Directed by Takashi Miike
Starring: Koji Yakusho, Goro Inagaki, Masachika Ichimura, and Mikijiro Hira
Release Date: April 29, 2011
The lethal dose of violence in 13 Assassins is heightened to such a degree of ferociousness, and yet never does it come off as an overwhelming force that serves as an impediment to our enjoyment. Rather, it plays out to resemble a macabre, lyrical meditation that we gawk at, despite the many severed limbs and decapitated bodies. Instead of being confined to the suffering grounds of 19th century feudal Japan, where bodies writhe in perpetual anguish in the dirt due to swords piercing into human flesh, 13 Assassins identifies with human elements like integrity, devotion, self-sacrifice, and loyalty that all samurais universally adhere to. This is not to say that the film bypasses all things representing violence. There is a battle scene that lasts the filmâ€™s final 50 minutes. It is astoundingly coherent and enthusiastic in showing its infatuation with bloody violence, all while maintaining an artistically composed countenance.
Deeply embedded in director Takashi Miikeâ€™s latest film is an unvanquishable delight that proves to be unavoidable. This embedded delight is violence and it slowly gathers throughout the film, finally exposing itself fully with the culmination of a revelatory battle that ranks amongst the best cinema has ever produced. But instead of having an unalterable dependence on violence Miike subdues it in a sense, finding balance in his film by manifesting in the characters of the film a consciousness that is pulsating and hauntingly troubled. This offers to the film a sense of harmony, an unanticipated blending of tranquility and havoc that is akin to the paramount samurai films made by legendary director Akira Kurosawa. By the end of 13 Assassins we stand back and appreciate this balanced structure as we realize we have witnessed completeness, experiencing the meditation of battle and then the actual battle itself. All comes into fruition. Itâ€™s almost as if Miike is directing in a samurai mindset; initial scenes of meditation and preparation are then followed by unrelenting scenes of action. It is tenacious filmmaking at its most refined.
The root of all violence stems from Lord Naritsugu (Goro Inagaki), a ruthless Lord that has no worries in subjecting a Japanese village to endure his vicious tyranny. He cuts off the limbs of people, pierces them with arrows and slices some in half. The current Shogun of Japan (leader of the Shogunate which is the Japanese government), has individuals that are becoming wary of Naritsuguâ€™s sadistic characteristics. These people express concern because Naritsugu is one of the next people to replace the current Shogun because he is the brother of him. If Naritsugu doesnâ€™t quit his evil tendencies Japan could lose its peaceful order.
Sir Doi (Masachika Ichimura) is high in position to the Shogun and calls upon the aged samurai master Shinzaemon (Koji Yakusho). He informs Shinzaemon of the travesties occurring within the grounds that are controlled by Naritsugu. Disgusted at what he is made aware of Shinzaemon graciously accepts what Sir Doi wants of him: to kill Naritsugu and ensure Japan of continual peace. Soon Shinzaemon goes on a search to find the greatest warriors known to him, which are samurais. There are only a few still active and he enlists and trains them to rid Japan of the evil Naritsugu. Meanwhile on Naritsuguâ€™s grounds, he gets word of the plot being constructed against him and prepares for war. He enlists his greatest asset, an aged samurai by the name of Hanbei (Masachika Ichimura), who recruits soldiers quantitatively rather than qualitatively. Hanbeiâ€™s band of soldiers eclipses the 200 mark, while Shinzaemon gathers 13.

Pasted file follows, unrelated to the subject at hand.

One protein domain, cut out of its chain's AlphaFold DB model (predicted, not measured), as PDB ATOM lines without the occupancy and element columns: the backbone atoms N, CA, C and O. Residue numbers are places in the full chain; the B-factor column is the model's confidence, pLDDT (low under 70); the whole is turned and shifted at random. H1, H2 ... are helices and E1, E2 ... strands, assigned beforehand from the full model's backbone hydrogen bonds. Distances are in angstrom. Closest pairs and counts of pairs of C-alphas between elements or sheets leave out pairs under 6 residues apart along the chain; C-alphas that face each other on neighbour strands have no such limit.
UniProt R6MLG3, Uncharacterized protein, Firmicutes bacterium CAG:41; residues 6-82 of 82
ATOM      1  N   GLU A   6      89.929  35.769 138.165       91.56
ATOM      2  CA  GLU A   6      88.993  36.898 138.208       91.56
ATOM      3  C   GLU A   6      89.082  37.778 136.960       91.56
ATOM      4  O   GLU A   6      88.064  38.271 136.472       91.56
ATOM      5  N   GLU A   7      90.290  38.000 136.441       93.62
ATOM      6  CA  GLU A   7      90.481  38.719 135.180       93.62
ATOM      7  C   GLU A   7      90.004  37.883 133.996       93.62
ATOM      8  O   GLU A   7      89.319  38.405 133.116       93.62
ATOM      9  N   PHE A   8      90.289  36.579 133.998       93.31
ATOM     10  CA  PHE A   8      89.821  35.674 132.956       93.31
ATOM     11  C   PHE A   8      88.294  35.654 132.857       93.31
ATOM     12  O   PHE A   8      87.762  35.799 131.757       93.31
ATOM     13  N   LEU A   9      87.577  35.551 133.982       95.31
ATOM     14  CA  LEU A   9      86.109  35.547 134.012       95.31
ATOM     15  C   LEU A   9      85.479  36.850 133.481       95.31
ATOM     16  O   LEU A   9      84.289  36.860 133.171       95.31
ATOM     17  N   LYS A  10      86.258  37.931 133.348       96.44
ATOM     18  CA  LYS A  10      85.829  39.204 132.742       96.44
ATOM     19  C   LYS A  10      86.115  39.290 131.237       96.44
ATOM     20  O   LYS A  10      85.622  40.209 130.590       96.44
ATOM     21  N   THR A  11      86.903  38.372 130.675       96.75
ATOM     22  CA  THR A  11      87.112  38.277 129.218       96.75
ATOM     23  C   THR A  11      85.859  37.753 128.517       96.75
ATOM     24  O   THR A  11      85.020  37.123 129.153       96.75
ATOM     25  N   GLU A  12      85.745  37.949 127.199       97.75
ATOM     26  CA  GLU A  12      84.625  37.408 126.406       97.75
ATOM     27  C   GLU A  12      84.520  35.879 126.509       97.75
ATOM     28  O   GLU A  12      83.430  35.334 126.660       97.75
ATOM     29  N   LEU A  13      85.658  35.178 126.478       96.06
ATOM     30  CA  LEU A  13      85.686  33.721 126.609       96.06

Miike is an ambitious filmmaker that usually receives some harsh criticism for his speedy process of making films. He has directed well over fifty titles, mostly slighted toward the violent, in only a 20-year span. Most respected of his works is the horror film Audition. But that film doesnâ€™t have the epic feeling 13 Assassins has, which is based on a novel by Ryu Murakami and scripted for the screen by Daisuke Tengan. Miikeâ€™s direction in the latter film is a wonderful evocation of 19th century feudal Japan, capturing the throngs of intrepid soldiers traversing the unwelcoming mountains and the many miles of the lonely fields.
But the film finds romance in dwelling in what the life of a samurai is like: the travails one needs to endure as a samurai as well as the glorious feeling of dedicating themselves to a higher meaning. What an invigorating feeling it is to see men fighting with honor. The battles the samurais engage in consist of many men willing to impel themselves unhesitatingly on a sharp sword. Loyalty and dedication this heroic has been MIA in the Hollywood action vehicle. With 13 Assassins we behold men who rarely detach from that thing they hold most dearly, which is serving their lord and master in hopes of attaining a more righteous cause. No matter who is in the right or who is in the wrong, what matters is that these characters have a consciousness that is immune to manipulation and contamination, fighting for what they believe in whether it be in the vein of malevolence or benevolence.
Rating: ****1/2 out of *****